Sunday, June 29, 2014


There is a really interesting and valuable book by Stig Avall Severinsen entitled breatheology, the art of conscious breathing.

Thanks to Alex Silver of the Livermore Aquacowboys for giving us this book. We won’t attempt to give you a synopsis here but there are easy to understand exercises and great tips on the art of breathing to help all athletes in their quest for better performances.
We had two observations this weekend at a development meet for senior swimmers both related to breathing.
First up…Yaroslav said during his 200 meter fly that he focused on exhaling. Doing so, he said, gave him more relaxation which enabled him to have a strong last 50. Hmmm….it seems to us that this makes perfect sense. So often a swimmer or any person attempting to perform at a high level in any discipline focuses on getting a good inhale. However, the quality and quantity of the inhale is clearly dependent upon the amount of room available. This in turn is dependent upon the exhale. Can you remember back in school, giving an oral book report or speech to the class and part way through realizing that you are “out of air”? That happens because you forget to exhale so when you inhale you don’t have enough capacity to get a full inhalation.
So tomorrow, in workout, practice exhaling and see what happens. If it helps, thank Yaroslav. If it doesn’t help, blame your parents…they provided the gene pool.
Secondly, while watching Graham do a pace 50 backstroke in preparation for his 200 meter back we noticed that he was pursing his lips during the breathing process. It looked like he was forcing the exhale. We asked him to relax his facial muscles and simply breathe easily. Relaxing his lips relaxed his jaw which eased a certain amount of tension out of his neck. He felt more relaxed and swam a touch faster. In his 200 back he was able to use this new awareness and swim more smoothly. It really showed up later in the race as he was able to continue his effort and tempo where before he would tend to fade away a little bit at the end.
Anytime you can breathe while staying relaxed in your face, jaw and neck you help yourself tremendously.
Air is a wonderful commodity. Learn how to savor it and use it to your advantage. See you poolside soon!

Sunday, June 22, 2014

A Few Observations

We were at the Santa Clara Grand Prix this weekend. In addition to all the fine racing there was an unofficial “clinic” going on simultaneously where we got to watch some of the best in our sport. They were there in a setting that was perhaps much like watching an NFL team in a scrimmage. The racing did count but there wasn’t a ton of pressure to perform for a specific reason, such as Nationals where the World Championship team was being selected…that happens in something like 7 weeks. The atmosphere at that meet will certainly be more “supercharged”.
Back to our NFL analogy; the coaches were watching for specific things like race strategy and technical corrections athletes were making…not so much interested in times being recorded. And athletes were watching each other to gauge their position and progress relative to their main competitors.
This is some of what we observed.
Kick power is even more important than we thought it previously was. In prelims, Michael Phelps powered away from the field in his heat on the 2nd 50 riding his legs all the way home to the touchpad. It was a remarkable show of leg power…out in 24 + back in 25 something…legs all the way home while simultaneously holding onto what appeared to be every drop of water in the pool.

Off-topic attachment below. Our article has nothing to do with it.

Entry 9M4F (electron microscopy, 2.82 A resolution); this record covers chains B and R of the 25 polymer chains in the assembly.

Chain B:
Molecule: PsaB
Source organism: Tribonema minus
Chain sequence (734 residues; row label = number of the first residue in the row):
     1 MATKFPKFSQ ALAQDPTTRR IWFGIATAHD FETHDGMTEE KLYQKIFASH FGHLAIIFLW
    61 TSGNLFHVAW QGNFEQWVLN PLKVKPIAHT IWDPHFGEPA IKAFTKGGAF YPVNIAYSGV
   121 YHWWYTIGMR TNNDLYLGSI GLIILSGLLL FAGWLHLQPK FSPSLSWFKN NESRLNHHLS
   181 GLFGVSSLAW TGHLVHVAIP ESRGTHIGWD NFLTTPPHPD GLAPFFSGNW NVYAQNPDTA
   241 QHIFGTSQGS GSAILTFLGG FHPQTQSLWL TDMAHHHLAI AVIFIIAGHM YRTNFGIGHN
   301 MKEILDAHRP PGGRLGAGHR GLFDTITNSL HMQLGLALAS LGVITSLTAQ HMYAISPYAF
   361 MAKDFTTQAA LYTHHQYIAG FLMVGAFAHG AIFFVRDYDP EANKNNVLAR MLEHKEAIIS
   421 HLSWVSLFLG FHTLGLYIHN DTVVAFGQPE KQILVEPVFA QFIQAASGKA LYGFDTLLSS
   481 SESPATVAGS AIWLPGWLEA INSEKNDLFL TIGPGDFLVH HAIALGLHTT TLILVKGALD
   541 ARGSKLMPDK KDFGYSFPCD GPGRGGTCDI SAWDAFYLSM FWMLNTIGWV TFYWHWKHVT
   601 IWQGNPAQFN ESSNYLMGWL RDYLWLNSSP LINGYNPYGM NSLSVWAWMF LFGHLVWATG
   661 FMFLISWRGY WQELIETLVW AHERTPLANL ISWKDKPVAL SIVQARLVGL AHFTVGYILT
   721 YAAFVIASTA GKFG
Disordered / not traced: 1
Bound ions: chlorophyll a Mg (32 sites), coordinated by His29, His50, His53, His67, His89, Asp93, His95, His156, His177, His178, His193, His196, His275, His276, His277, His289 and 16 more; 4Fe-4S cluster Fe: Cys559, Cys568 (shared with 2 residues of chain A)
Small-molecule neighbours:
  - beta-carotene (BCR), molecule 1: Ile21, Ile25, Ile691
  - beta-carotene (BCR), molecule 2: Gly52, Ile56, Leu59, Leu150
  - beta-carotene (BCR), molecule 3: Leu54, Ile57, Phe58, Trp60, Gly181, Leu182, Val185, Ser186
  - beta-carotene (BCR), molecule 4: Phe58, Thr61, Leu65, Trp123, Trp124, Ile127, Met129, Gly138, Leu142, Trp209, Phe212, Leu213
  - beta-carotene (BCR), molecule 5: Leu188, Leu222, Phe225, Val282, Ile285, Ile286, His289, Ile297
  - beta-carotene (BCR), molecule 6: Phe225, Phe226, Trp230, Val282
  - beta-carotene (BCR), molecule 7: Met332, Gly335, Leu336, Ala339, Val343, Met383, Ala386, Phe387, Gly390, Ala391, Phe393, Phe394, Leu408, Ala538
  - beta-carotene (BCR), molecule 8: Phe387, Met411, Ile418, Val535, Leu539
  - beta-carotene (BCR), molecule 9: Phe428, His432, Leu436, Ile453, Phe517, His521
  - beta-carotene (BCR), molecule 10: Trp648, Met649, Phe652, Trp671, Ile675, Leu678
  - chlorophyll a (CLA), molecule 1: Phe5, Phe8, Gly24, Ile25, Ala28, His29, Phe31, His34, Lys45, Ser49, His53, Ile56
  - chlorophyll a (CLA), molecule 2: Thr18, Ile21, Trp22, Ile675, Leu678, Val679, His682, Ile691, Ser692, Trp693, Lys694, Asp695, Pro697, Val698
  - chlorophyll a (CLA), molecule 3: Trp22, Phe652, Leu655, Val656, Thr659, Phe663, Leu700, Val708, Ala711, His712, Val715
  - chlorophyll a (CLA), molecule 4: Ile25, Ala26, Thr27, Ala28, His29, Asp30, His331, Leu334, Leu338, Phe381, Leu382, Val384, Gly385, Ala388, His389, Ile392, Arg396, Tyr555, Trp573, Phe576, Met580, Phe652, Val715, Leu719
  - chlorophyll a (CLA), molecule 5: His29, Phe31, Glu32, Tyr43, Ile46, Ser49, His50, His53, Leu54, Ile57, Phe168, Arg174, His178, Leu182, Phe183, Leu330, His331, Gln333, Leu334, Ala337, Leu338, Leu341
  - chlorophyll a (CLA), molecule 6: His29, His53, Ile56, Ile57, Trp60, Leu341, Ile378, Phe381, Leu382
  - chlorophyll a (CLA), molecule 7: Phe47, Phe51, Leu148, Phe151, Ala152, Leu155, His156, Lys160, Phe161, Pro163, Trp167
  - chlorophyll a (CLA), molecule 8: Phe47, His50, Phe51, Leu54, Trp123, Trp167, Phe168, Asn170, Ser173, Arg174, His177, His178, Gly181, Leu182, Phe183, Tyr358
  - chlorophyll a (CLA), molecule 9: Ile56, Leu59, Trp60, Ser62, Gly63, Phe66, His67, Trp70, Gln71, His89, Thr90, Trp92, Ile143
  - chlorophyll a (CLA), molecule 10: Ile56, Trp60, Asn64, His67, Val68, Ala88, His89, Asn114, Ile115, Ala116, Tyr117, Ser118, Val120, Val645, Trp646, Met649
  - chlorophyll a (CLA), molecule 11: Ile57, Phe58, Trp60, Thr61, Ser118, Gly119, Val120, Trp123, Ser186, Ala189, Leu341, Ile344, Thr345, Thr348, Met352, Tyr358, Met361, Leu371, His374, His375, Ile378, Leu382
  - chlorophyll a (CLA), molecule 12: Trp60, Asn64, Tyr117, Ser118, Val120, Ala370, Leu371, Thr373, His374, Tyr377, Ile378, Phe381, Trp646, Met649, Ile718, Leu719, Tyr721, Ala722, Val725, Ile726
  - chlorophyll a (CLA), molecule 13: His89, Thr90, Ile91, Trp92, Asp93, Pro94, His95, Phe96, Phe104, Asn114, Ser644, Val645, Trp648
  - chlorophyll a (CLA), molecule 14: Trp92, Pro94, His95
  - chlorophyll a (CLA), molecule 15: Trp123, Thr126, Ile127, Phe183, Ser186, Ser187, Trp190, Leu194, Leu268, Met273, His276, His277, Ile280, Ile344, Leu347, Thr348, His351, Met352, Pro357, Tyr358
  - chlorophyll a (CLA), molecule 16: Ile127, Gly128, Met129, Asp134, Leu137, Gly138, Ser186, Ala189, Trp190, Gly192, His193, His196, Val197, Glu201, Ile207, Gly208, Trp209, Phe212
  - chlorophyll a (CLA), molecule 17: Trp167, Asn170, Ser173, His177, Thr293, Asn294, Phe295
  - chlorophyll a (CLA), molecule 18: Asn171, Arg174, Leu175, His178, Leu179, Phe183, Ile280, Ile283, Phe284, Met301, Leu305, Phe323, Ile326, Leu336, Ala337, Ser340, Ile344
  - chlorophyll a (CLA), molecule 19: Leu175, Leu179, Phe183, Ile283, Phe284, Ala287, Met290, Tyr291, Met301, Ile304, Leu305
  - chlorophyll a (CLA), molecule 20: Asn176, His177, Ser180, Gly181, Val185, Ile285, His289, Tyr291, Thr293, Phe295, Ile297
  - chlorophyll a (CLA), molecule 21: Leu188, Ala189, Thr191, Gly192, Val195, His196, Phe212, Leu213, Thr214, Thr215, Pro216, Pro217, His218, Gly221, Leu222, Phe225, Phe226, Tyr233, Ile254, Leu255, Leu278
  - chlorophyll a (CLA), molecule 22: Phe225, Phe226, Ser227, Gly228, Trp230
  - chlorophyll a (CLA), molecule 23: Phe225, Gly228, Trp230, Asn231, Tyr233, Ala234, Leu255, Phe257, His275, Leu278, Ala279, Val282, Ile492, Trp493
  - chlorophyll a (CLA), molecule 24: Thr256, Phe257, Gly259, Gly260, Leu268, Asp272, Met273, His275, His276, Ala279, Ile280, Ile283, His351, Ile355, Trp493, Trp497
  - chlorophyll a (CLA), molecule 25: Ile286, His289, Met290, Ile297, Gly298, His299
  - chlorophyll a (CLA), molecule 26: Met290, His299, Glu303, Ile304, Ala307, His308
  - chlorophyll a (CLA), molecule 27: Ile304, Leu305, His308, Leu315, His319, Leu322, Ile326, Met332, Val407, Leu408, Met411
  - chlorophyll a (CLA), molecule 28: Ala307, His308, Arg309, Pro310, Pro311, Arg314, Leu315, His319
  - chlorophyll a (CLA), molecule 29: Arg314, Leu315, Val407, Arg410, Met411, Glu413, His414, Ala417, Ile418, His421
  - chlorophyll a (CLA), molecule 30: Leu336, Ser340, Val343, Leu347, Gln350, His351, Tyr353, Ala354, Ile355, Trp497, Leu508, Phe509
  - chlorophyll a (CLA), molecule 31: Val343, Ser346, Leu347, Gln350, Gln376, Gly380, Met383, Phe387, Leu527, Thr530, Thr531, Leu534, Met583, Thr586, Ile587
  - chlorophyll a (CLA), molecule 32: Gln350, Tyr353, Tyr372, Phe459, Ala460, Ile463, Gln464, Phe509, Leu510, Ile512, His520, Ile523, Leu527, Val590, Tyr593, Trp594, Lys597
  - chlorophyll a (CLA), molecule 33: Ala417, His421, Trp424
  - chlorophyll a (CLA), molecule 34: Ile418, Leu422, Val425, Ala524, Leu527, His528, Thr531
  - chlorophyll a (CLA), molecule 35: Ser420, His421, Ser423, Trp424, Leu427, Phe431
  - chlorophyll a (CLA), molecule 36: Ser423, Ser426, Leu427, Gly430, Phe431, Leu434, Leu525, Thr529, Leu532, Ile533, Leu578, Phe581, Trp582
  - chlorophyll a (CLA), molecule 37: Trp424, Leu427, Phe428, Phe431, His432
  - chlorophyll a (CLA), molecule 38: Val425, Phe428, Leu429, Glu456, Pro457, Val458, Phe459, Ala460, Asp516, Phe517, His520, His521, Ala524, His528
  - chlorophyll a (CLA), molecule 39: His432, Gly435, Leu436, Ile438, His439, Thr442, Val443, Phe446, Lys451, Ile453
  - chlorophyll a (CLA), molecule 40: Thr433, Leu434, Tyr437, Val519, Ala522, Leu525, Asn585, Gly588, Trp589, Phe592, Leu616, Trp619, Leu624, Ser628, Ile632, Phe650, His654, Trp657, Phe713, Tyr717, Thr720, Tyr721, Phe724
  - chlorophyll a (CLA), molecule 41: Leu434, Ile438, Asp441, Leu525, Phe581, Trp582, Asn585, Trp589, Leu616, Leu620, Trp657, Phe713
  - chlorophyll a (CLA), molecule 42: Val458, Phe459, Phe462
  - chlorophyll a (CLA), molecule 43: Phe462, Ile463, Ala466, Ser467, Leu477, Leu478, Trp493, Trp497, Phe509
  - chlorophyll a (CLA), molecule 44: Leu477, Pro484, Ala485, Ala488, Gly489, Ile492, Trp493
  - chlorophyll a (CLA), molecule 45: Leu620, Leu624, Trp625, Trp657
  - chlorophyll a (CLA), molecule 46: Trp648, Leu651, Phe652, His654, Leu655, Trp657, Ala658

Have a race plan. In the heats of the 100 fly, Tom Shields dove in and broke out a ½ stroke ahead of Justin Lynch at the 15 meter mark. He swam strongly the 1st 50 touching just ahead of Lynch. He came off the wall like a rocket ship, dolphin kicking to exactly the 15 meter mark. He then swam about 22 meters breathing mostly every stroke. The last 12 meters were no breath, beautiful body line, every bit of pull/kick power moving him precisely forward. Justin is a magnificent flyer. He finished a body length back.
Stroke tempos vary from swimmer to swimmer at the elite level. But each swimmer has found that “sweet spot” for them and seem very comfortable racing at their preferred rate not trying to imitate someone else’s. A lot of trial and error over time has gone into this awareness but the best seem to know exactly what works for them.
Breathing patterns vary a little bit as well. Two things stood out very clearly. In freestyle the fastest breathe low in the water turning their head minimally. In butterfly the fastest have very little disturbance to their body line when they breathe.
And finally, when an athlete is not pleased with her swim, she doesn’t cry – at least not where anyone can see her. When a guy is not pleased he isn’t throwing cap and goggles, having a mini tantrum. It is more of “I didn’t execute my plan so next time I better do a more complete job of making it happen” vs. “why did I do so poorly; please someone, anyone give me some sympathy”.
See you at the next “clinic”.

Tuesday, June 17, 2014

The Real Impact of Fast Suits

We spent a very interesting weekend in Roseville at the Summer Sanders Senior meet. This is a trials and finals meet early in the long course season. We say “early” since our high school season ended in mid-May. California high school swimmers have the shortest long course season in the entire world…maybe 7 to 9 weeks before the end of season shave meet.
We had our team race in the prelims in regular training suits and if they swam fast enough to get a finals swim they could then “suit up”. And those that did so swam VERY fast in the evening.